Mercury poisoning occurs when a person is exposed to mercury or a compound of mercury, and it can cause severe and even life-threatening illness. The toxicity of mercury means that it affects a broad range of things in the human body, from the mouth, gums and teeth to the central nervous system and internal organs. Heavy exposure to mercury vapour can result in brain damage, leading to death. Mercury is particularly toxic to unborn and young children. Most forms of mercury are known to cause birth defects as well.
Mercury can be taken into the system through ingestion, inhalation or absorption through the skin. The most dangerous form of mercury, in terms of absorption and damage to the human system, is vapor. Liquid mercury (or quicksilver) is not as readily absorbed, and inorganic mercury salt (mercury chloride) doesn’t affect the brain unless the exposure is prolonged or heavy. These forms still damage the internal organs. Mercury compounds tend to be more toxic than elemental mercury to the human system, and organic compounds are more toxic still. Dimethylmercury is the most dangerous compound. It is so toxic that spilling a tiny amount on the skin, or even a latex glove, can be fatal.
Symptoms of mercury poisoning differ slightly depending on whether the exposure is to elemental mercury or mercury compounds. They can include impairment of vision, speech or hearing, and a lack of coordination. Some of the most visible symptoms occur in the skin, such as swelling, pinkness in the cheeks, fingertips and toes, and dead skin peeling off in layers. A victim of mercury poisoning may also feel itching, burning or numbness in the skin, experience memory gaps and mood swings, sweat more than normal, have muscle weakness, a consistently faster-than-normal heartbeat, hypersalivation and high blood pressure. Children may have red cheeks, nose and lips, develop a rash or photophobia and lose hair, teeth and nails.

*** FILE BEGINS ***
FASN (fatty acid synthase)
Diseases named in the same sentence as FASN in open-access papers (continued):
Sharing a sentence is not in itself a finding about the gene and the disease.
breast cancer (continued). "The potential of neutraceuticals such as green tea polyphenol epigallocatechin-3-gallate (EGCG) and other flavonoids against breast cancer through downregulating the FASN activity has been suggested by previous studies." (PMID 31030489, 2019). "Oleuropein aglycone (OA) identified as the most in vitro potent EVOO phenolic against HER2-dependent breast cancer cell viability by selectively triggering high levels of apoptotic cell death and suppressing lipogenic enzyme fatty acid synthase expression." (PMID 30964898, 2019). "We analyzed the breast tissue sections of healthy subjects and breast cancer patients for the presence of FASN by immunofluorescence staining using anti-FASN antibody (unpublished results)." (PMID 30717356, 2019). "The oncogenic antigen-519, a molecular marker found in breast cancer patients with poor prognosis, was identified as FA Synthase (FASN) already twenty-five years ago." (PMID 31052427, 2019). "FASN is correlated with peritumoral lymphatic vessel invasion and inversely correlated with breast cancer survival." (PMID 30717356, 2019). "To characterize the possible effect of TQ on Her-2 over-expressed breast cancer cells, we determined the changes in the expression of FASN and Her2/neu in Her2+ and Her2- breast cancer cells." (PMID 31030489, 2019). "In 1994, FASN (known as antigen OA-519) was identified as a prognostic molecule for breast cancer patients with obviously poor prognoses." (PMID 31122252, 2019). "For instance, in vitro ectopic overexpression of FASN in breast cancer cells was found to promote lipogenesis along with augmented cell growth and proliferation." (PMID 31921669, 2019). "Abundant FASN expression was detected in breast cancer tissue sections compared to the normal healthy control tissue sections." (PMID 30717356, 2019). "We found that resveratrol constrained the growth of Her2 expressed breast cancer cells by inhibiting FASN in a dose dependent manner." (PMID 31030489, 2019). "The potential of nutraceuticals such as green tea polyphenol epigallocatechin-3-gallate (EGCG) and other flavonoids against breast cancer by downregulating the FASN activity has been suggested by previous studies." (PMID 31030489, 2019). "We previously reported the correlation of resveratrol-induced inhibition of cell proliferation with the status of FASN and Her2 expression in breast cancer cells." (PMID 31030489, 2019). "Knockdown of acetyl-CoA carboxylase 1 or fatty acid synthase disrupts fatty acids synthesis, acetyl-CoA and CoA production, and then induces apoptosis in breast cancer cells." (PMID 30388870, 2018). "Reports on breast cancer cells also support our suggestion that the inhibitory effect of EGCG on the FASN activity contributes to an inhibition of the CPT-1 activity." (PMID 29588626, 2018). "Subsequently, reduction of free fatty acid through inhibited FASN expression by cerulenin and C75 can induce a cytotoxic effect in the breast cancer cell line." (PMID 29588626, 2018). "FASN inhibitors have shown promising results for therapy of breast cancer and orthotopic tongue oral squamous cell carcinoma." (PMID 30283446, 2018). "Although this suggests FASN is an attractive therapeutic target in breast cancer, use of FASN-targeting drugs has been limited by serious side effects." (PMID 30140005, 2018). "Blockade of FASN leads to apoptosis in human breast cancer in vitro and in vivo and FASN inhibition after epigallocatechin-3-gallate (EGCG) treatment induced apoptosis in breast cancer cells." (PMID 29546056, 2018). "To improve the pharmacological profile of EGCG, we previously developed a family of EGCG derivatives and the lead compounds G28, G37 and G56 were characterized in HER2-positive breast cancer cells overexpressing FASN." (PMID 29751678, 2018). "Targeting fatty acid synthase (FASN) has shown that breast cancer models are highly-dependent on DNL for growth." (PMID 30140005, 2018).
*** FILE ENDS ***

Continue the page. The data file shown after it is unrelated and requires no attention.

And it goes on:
Most of the symptoms of mercury poisoning disappear after treatment. Damage caused by prolonged exposure can be permanent, particularly in children, unborn babies and infants. Young’s syndrome, which affects fertility and the sinuses, is thought to be caused by childhood exposure to mercury.
Mercury poisoning can occur through eating fish with a high mercury level. The dangers posed by high-mercury fish prompted the Sea Turtle Restoration Project to create the ‘Got Mercury?’ campaign to increase public awareness of the dangers of fish. Mercury can also be consumed via vegetables that have been exposed to mercury vapor or foods which contain mercury residue from processing.
Other exposure to mercury can be caused by cosmetics, batteries and fluorescent lightbulbs. Although the US has banned the use of mercury in cosmetics, some imported products contain mercury chloride. This can be readily absorbed through the skin. Fluorescent lightbulbs contain elemental mercury as a liquid or vapor and present a risk to all if broken indoors.
As mercury exists in the system naturally, diagnosis of mercury poisoning can be tricky. Organic mercury poisoning can be detected in a blood or hair analysis, but inorganic mercury requires a broad analysis of the symptoms and the victim’s situation. Treatment for mercury poisoning differs depending on the type of exposure – topic exposure might require a scrub-down, washing of clothes and rinsing out of the eyes, whereas ingestion is treated like any other caustic substance ingestion. All forms might require chelation therapy. This introduces a chemical agent into the body to absorb the toxic content and remove it from the body. Chelation therapy is also used as a diagnostic tool, flushing through the system to test whether there is a toxic level of mercury in the body.